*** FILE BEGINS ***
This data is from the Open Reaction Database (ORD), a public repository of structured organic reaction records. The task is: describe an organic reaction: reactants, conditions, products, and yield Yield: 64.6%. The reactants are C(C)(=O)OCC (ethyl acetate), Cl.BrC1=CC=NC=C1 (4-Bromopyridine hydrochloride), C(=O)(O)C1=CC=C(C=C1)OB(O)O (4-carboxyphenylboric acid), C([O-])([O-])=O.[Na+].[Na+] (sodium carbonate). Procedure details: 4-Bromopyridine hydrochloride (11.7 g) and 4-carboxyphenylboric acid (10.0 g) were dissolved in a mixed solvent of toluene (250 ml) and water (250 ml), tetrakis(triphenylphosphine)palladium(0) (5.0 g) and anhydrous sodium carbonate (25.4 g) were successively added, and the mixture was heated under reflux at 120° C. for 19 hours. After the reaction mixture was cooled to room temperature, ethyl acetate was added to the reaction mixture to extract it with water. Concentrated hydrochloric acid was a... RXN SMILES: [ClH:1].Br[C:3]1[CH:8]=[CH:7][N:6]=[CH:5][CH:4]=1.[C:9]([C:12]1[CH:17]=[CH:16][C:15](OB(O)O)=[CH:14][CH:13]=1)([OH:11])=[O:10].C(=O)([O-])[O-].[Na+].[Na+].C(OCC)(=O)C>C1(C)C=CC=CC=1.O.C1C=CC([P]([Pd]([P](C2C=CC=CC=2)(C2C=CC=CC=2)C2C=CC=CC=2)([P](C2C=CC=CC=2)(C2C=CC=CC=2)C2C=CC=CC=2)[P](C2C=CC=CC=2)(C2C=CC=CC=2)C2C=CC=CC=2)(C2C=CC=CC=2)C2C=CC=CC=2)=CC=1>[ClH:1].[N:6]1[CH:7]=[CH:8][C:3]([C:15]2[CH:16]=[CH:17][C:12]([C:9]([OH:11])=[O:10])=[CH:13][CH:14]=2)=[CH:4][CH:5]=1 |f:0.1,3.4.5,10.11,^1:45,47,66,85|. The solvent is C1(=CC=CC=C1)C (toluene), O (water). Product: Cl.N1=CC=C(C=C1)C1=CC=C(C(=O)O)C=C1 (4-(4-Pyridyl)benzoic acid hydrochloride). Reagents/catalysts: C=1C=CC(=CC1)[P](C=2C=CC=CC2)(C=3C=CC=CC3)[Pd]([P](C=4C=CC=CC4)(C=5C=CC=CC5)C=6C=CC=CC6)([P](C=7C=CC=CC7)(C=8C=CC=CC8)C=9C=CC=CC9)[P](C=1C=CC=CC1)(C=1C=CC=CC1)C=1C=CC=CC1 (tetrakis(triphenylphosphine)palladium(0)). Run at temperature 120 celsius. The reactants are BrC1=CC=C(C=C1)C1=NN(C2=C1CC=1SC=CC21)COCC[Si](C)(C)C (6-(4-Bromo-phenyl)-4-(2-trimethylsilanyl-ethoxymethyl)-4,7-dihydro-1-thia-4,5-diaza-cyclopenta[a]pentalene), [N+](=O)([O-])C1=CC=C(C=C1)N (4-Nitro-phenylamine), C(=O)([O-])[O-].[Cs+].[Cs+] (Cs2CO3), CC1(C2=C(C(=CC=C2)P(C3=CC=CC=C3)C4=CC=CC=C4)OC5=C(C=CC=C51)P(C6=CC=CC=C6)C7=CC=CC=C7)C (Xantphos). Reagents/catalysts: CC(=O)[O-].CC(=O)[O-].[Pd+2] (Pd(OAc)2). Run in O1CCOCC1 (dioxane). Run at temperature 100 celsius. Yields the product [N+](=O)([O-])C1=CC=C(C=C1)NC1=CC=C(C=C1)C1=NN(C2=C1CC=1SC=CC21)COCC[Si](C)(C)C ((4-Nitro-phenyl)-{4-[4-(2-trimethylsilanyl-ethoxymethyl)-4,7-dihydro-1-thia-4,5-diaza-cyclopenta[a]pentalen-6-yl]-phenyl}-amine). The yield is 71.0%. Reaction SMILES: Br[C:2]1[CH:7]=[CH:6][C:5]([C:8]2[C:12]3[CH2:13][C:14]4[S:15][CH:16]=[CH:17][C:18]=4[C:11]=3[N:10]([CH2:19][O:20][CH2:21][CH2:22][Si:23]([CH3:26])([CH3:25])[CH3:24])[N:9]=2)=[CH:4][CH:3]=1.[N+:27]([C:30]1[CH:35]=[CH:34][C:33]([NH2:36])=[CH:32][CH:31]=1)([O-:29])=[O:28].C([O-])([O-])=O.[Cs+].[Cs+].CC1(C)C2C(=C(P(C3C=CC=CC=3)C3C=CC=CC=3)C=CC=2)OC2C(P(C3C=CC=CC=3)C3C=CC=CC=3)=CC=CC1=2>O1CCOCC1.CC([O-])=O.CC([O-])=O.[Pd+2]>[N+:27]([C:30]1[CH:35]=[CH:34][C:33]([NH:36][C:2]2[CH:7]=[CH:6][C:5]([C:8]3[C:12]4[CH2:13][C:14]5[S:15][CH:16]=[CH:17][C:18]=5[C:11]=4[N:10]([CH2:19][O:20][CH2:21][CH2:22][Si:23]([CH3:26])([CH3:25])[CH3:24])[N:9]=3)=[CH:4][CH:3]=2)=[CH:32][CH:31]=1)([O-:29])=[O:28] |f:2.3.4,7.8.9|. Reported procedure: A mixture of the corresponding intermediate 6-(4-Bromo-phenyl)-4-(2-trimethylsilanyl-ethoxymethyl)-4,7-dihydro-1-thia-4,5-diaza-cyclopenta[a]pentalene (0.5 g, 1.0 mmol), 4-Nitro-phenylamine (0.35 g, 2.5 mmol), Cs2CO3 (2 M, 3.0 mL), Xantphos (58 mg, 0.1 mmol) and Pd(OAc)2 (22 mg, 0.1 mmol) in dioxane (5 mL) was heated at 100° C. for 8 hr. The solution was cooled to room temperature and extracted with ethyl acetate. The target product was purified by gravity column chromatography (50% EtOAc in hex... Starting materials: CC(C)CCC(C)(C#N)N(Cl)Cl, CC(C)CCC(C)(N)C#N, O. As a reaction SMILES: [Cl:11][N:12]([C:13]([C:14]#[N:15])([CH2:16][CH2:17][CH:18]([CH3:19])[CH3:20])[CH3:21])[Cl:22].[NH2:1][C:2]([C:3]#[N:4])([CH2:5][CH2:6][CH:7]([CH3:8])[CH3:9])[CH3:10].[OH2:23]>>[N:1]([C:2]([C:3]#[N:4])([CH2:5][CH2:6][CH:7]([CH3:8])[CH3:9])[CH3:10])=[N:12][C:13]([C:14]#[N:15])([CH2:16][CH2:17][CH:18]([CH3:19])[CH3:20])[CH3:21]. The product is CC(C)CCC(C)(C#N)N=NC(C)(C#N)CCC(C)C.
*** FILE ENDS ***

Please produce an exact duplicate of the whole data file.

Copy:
This data is from the Open Reaction Database (ORD), a public repository of structured organic reaction records. The task is: describe an organic reaction: reactants, conditions, products, and yield Yield: 64.6%. The reactants are C(C)(=O)OCC (ethyl acetate), Cl.BrC1=CC=NC=C1 (4-Bromopyridine hydrochloride), C(=O)(O)C1=CC=C(C=C1)OB(O)O (4-carboxyphenylboric acid), C([O-])([O-])=O.[Na+].[Na+] (sodium carbonate). Procedure details: 4-Bromopyridine hydrochloride (11.7 g) and 4-carboxyphenylboric acid (10.0 g) were dissolved in a mixed solvent of toluene (250 ml) and water (250 ml), tetrakis(triphenylphosphine)palladium(0) (5.0 g) and anhydrous sodium carbonate (25.4 g) were successively added, and the mixture was heated under reflux at 120° C. for 19 hours. After the reaction mixture was cooled to room temperature, ethyl acetate was added to the reaction mixture to extract it with water. Concentrated hydrochloric acid was a... RXN SMILES: [ClH:1].Br[C:3]1[CH:8]=[CH:7][N:6]=[CH:5][CH:4]=1.[C:9]([C:12]1[CH:17]=[CH:16][C:15](OB(O)O)=[CH:14][CH:13]=1)([OH:11])=[O:10].C(=O)([O-])[O-].[Na+].[Na+].C(OCC)(=O)C>C1(C)C=CC=CC=1.O.C1C=CC([P]([Pd]([P](C2C=CC=CC=2)(C2C=CC=CC=2)C2C=CC=CC=2)([P](C2C=CC=CC=2)(C2C=CC=CC=2)C2C=CC=CC=2)[P](C2C=CC=CC=2)(C2C=CC=CC=2)C2C=CC=CC=2)(C2C=CC=CC=2)C2C=CC=CC=2)=CC=1>[ClH:1].[N:6]1[CH:7]=[CH:8][C:3]([C:15]2[CH:16]=[CH:17][C:12]([C:9]([OH:11])=[O:10])=[CH:13][CH:14]=2)=[CH:4][CH:5]=1 |f:0.1,3.4.5,10.11,^1:45,47,66,85|. The solvent is C1(=CC=CC=C1)C (toluene), O (water). Product: Cl.N1=CC=C(C=C1)C1=CC=C(C(=O)O)C=C1 (4-(4-Pyridyl)benzoic acid hydrochloride). Reagents/catalysts: C=1C=CC(=CC1)[P](C=2C=CC=CC2)(C=3C=CC=CC3)[Pd]([P](C=4C=CC=CC4)(C=5C=CC=CC5)C=6C=CC=CC6)([P](C=7C=CC=CC7)(C=8C=CC=CC8)C=9C=CC=CC9)[P](C=1C=CC=CC1)(C=1C=CC=CC1)C=1C=CC=CC1 (tetrakis(triphenylphosphine)palladium(0)). Run at temperature 120 celsius. The reactants are BrC1=CC=C(C=C1)C1=NN(C2=C1CC=1SC=CC21)COCC[Si](C)(C)C (6-(4-Bromo-phenyl)-4-(2-trimethylsilanyl-ethoxymethyl)-4,7-dihydro-1-thia-4,5-diaza-cyclopenta[a]pentalene), [N+](=O)([O-])C1=CC=C(C=C1)N (4-Nitro-phenylamine), C(=O)([O-])[O-].[Cs+].[Cs+] (Cs2CO3), CC1(C2=C(C(=CC=C2)P(C3=CC=CC=C3)C4=CC=CC=C4)OC5=C(C=CC=C51)P(C6=CC=CC=C6)C7=CC=CC=C7)C (Xantphos). Reagents/catalysts: CC(=O)[O-].CC(=O)[O-].[Pd+2] (Pd(OAc)2). Run in O1CCOCC1 (dioxane). Run at temperature 100 celsius. Yields the product [N+](=O)([O-])C1=CC=C(C=C1)NC1=CC=C(C=C1)C1=NN(C2=C1CC=1SC=CC21)COCC[Si](C)(C)C ((4-Nitro-phenyl)-{4-[4-(2-trimethylsilanyl-ethoxymethyl)-4,7-dihydro-1-thia-4,5-diaza-cyclopenta[a]pentalen-6-yl]-phenyl}-amine). The yield is 71.0%. Reaction SMILES: Br[C:2]1[CH:7]=[CH:6][C:5]([C:8]2[C:12]3[CH2:13][C:14]4[S:15][CH:16]=[CH:17][C:18]=4[C:11]=3[N:10]([CH2:19][O:20][CH2:21][CH2:22][Si:23]([CH3:26])([CH3:25])[CH3:24])[N:9]=2)=[CH:4][CH:3]=1.[N+:27]([C:30]1[CH:35]=[CH:34][C:33]([NH2:36])=[CH:32][CH:31]=1)([O-:29])=[O:28].C([O-])([O-])=O.[Cs+].[Cs+].CC1(C)C2C(=C(P(C3C=CC=CC=3)C3C=CC=CC=3)C=CC=2)OC2C(P(C3C=CC=CC=3)C3C=CC=CC=3)=CC=CC1=2>O1CCOCC1.CC([O-])=O.CC([O-])=O.[Pd+2]>[N+:27]([C:30]1[CH:35]=[CH:34][C:33]([NH:36][C:2]2[CH:7]=[CH:6][C:5]([C:8]3[C:12]4[CH2:13][C:14]5[S:15][CH:16]=[CH:17][C:18]=5[C:11]=4[N:10]([CH2:19][O:20][CH2:21][CH2:22][Si:23]([CH3:26])([CH3:25])[CH3:24])[N:9]=3)=[CH:4][CH:3]=2)=[CH:32][CH:31]=1)([O-:29])=[O:28] |f:2.3.4,7.8.9|. Reported procedure: A mixture of the corresponding intermediate 6-(4-Bromo-phenyl)-4-(2-trimethylsilanyl-ethoxymethyl)-4,7-dihydro-1-thia-4,5-diaza-cyclopenta[a]pentalene (0.5 g, 1.0 mmol), 4-Nitro-phenylamine (0.35 g, 2.5 mmol), Cs2CO3 (2 M, 3.0 mL), Xantphos (58 mg, 0.1 mmol) and Pd(OAc)2 (22 mg, 0.1 mmol) in dioxane (5 mL) was heated at 100° C. for 8 hr. The solution was cooled to room temperature and extracted with ethyl acetate. The target product was purified by gravity column chromatography (50% EtOAc in hex... Starting materials: CC(C)CCC(C)(C#N)N(Cl)Cl, CC(C)CCC(C)(N)C#N, O. As a reaction SMILES: [Cl:11][N:12]([C:13]([C:14]#[N:15])([CH2:16][CH2:17][CH:18]([CH3:19])[CH3:20])[CH3:21])[Cl:22].[NH2:1][C:2]([C:3]#[N:4])([CH2:5][CH2:6][CH:7]([CH3:8])[CH3:9])[CH3:10].[OH2:23]>>[N:1]([C:2]([C:3]#[N:4])([CH2:5][CH2:6][CH:7]([CH3:8])[CH3:9])[CH3:10])=[N:12][C:13]([C:14]#[N:15])([CH2:16][CH2:17][CH:18]([CH3:19])[CH3:20])[CH3:21]. The product is CC(C)CCC(C)(C#N)N=NC(C)(C#N)CCC(C)C.